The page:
Dear High School Senior,
Even though I realize how much you love getting unsolicited advice, I feel compelled to offer some anyway because there are a few things I think you should know. Since I’m not your mom, I figure I have a better shot at being heard. And for my own child, please pretend someone else wrote this.
Colleges will release their early decisions soon (some of you may have heard already from schools with rolling or early admission programs). For those of you who get into your first-choice college, congratulations! I’m genuinely happy for you.
Unfortunately, many more of you will not receive a favorable response from what you believe is your dream school — the school that, from the first moment you stepped on campus, you just knew you were destined to attend.
I won’t sugarcoat this: rejection hurts.
Like really hurts, down to your core. You may even feel that this is a disappointment you won’t get over. The first day or two will be especially difficult.
However, I guarantee that in the not-too-distant future, perhaps when you’re hanging out with new friends at your second or third choice school, you will barely remember that other place you thought was the only place you could be happy. I know this because I am the parent of a student who got dinged by his early decision college and, after choosing a school that he applied to as an afterthought, is living happily-ever-after. He learned, as you will, that what you do in college — the academic and social experiences you make for yourself there — matters much more than which school you attend.
It’s important to understand that the decision process is a capricious one and not personal. Despite the care you put into your application, the admissions staff cannot possibly know how terrific you are. After they accept legacies, athletes, the bassoon player for their band and whomever else they need to round out their student body, it’s not surprising they didn’t have room for you and many other well-qualified applicants. It’s their loss. The school you end up attending will be truly lucky to have you.
In the meantime, congratulate your friends who were admitted, commiserate with those who are in the same boat as you, and know that there will be better news for you down the road. (And get working on the rest of your applications if they are not done!)
I guarantee that in the not-too-distant future, perhaps when you’re hanging out with new friends at your second or third choice school, you will barely remember that other place you thought was the only place you could be happy.
Here’s the second piece of advice I hope you will heed.
After you get in to college, don’t stop doing your schoolwork. You really do need to graduate from high school, and your chosen college really will look at that final transcript. In addition, it’s smart to keep your study habits honed so you’re not rusty when freshman year begins. Give your teachers a break by being attentive and taking pride in your work. Finish strong. You will thank me later.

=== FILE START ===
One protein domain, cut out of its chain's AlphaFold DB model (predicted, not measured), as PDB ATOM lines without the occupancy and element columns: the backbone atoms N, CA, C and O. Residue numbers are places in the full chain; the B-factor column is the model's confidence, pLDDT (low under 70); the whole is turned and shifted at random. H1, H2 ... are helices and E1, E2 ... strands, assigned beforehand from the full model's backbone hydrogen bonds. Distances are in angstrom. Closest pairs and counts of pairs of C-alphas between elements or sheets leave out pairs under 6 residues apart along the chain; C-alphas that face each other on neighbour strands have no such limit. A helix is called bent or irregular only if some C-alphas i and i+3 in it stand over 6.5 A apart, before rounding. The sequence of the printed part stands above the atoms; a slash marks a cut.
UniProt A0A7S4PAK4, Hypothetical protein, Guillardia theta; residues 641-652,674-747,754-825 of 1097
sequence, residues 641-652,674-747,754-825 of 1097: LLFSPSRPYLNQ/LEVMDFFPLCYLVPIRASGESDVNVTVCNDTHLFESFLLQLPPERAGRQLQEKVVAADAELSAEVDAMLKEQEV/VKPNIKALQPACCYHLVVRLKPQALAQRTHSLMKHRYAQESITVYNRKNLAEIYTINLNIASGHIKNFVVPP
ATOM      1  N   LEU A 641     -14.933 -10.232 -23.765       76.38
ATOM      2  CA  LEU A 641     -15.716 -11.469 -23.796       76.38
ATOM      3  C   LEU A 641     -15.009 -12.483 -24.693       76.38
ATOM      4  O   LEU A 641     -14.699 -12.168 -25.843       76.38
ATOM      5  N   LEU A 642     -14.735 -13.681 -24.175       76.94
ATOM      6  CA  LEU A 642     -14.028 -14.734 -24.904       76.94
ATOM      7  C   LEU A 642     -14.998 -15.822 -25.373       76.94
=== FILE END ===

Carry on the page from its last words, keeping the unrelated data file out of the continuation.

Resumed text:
As for the home front…
I understand that you’re beginning the separation process from your family and imagining what it will be like to be on your own. My oldest son imagined it so well, I started a countdown calendar over a year before he left because he was basically impossible to deal with.
Don’t be that kid. You want your family to miss you, right? The phrase “I can’t wait to get out of here” may pop into your mind but, if at all possible, exercise restraint and don’t say the words out loud.
You are teetering on the brink of adulthood and this is difficult for all parties concerned.
When your mom or dad looks at you, they see a teenager — but they also see a newborn swaddled in a pastel striped blanket at the hospital, a toddler taking your first steps, a scared kindergartener looking back at them for reassurance as you boarded the school bus, a nervous middle schooler who didn’t look back (but still needed reassurance). They love you more than you can possibly imagine, so please be kind whenever possible. Try and control the urge to roll your eyes when they speak, be respectful of house rules and, every once in a while, text them just to let them know you’re thinking about them. A little consideration will go a long way.
Finally, enjoy the rest of your senior year and all that it brings.
It’s your last chance to spend significant time with friends you’ve known as far back as elementary school. Although it will be hard to say goodbye next August, rest assured you will stay in touch with the people who are most important to you, even as you make wonderful new friends.
I actually have tons more advice but I think you’ve heard enough for now so I will leave you with this:
As you near the end of this chapter of your life, know that you have lots of people who are rooting for you and can’t wait to see what your future holds. I wish you the best of luck!